When thinking about a disease, it helps to have a clear picture of what it is, and what it isn’t. And for a disease that affects hundreds of millions of people worldwide, one would expect the definition and classification of diabetes to be fairly straightforward. This, however, is not the case. The definition of diabetes is updated every decade or so, and for the classification we should still heed the words of Elliot Joslin in 1946: ‘No method for the classification of diabetics to my mind is satisfactory. … No sooner are the boundary lines drawn than one case after another like sheep breaks through the fence.’ This of course reflects the variation in pathogenetic mechanisms underlying the clinical picture of diabetes.

There are in fact many possible causes of diabetes, and many factors (both genetic and environmental) which influence development of its two main forms, known as type 1 and type 2 diabetes. This section will provide a brief overview of the ways in which diabetes has been defined and classified.

Epidemiology

Diabetes world-wideDiabetes is a global disease. Rising on the waves of increasing obesity and increasing age in developing countries, type 2 diabetes mellitus is currently estimated to affect 285 million people, rising to 435 million in 20 years; 6.6% of people aged 20–79 years are believed to be affected. Although quantitatively less important, type 1 diabetes is also on the increase in many populations, and has doubled its incidence in Europe over the past 20–25 years.

In turn, the rise in diabetes is expected to influence cardiovascular morbidity and mortality. Epidemiology is a tool that can be used to detect these changes and to form hypotheses about which factors may be causative or may need to be addressed to prevent or lessen the impact of diabetes. Therefore, the data in this section form an important background when thinking about research and health policy.

Psychological Aspects

Not surprisingly, the diagnosis of diabetes has a profound effect upon many people. For younger people it may represent the first experience of disease, and the realization that the condition is life-long and incurable always comes as a shock. Grief, anger, denial are common reactions, and people may torment themselves by seeking for unlikely explanations or miracle cures. No-one likes diabetes, but a healthy and realistic adjustment is the first step towards taking control of the disorder and getting on with the important things in life.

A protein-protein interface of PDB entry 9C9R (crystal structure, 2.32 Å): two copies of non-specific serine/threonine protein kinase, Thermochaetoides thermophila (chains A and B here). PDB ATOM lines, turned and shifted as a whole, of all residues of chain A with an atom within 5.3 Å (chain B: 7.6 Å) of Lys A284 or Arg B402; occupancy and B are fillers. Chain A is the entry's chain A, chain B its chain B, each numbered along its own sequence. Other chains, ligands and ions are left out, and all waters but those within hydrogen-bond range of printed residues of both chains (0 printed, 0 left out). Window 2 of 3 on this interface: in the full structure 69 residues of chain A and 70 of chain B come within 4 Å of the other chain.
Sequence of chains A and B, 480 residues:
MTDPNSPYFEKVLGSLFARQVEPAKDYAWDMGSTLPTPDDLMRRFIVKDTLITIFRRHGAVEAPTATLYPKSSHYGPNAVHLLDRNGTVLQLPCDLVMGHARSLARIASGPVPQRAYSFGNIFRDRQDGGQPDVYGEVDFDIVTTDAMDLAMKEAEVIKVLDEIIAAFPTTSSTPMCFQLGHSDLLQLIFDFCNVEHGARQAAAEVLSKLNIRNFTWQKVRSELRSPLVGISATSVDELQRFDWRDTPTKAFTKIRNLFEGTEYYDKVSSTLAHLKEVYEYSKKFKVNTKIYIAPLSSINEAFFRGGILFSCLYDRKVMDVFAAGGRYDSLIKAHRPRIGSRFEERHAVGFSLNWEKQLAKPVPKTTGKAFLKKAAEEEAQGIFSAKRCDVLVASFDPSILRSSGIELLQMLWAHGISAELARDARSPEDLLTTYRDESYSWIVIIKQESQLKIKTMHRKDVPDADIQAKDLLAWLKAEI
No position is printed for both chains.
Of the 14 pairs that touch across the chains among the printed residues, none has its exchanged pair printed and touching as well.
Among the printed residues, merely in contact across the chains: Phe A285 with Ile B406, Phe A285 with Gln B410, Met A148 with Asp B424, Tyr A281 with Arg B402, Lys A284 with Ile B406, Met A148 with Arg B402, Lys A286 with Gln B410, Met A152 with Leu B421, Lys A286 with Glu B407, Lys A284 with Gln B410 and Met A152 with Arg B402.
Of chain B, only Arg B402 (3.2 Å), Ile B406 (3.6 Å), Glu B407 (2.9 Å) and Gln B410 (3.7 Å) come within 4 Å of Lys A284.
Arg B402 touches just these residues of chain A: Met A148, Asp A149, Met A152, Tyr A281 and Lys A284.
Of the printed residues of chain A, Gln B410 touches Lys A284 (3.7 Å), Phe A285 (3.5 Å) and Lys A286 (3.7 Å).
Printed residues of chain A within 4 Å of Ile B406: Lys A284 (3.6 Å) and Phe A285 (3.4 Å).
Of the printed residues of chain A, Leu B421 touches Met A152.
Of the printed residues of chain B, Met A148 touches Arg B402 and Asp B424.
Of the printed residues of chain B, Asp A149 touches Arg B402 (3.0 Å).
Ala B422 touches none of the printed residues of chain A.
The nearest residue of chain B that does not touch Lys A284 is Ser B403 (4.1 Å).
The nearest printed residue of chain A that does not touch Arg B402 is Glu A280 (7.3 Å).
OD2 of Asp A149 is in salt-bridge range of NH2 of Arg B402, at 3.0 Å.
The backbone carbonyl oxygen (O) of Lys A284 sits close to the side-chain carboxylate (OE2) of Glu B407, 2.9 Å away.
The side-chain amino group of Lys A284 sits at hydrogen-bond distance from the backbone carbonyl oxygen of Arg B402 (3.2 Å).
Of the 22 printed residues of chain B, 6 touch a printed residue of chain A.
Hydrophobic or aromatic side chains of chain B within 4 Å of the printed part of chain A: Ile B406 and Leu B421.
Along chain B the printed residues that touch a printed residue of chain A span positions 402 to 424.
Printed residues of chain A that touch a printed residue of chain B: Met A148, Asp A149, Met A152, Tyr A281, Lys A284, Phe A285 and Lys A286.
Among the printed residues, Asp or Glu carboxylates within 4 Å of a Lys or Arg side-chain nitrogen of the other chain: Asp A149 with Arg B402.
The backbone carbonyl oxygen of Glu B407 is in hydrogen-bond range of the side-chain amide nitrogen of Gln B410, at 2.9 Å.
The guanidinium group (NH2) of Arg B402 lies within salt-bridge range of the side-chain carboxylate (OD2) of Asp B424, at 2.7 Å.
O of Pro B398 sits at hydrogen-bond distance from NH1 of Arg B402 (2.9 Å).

The societal strains and the intrinsic chronic burden of the disease make diabetes a disease with serious psychological side effects. There is a strong association between diabetes, reduced quality of life and depression. Supporting patients throughout the course of their disease and empowering them to take control of their lives is a major challenge to care-givers.

Social Context

A chronic disease such as diabetes can sometimes impact upon social life, even in simple matters such as driving, insurance and choice of occupation. These restrictions are sometimes difficult to avoid, but many sporting stars and other role models have shown that diabetes is no barrier to achievement at the highest level.

Just as society can affect those with diabetes, so does diabetes affect societies. Type 2 diabetes in particular is a disorder profoundly influenced by the lifestyle enjoyed by many members of modern societies, so much so that it has reached epidemic proportions. This, and the fact that it is so closely linked to the way we live, have been acknowledged by the United Nations’ resolution on World Diabetes Day (14 November) in 2006, and the adoption of the Blue Circle as the international symbol for the fight against diabetes. It is a testimony to the fact that eventually policy-makers in urbanised areas will have to create an environment that prevents diabetes by promoting healthy food choices and exercise, as the only solution to the diabetes epidemic.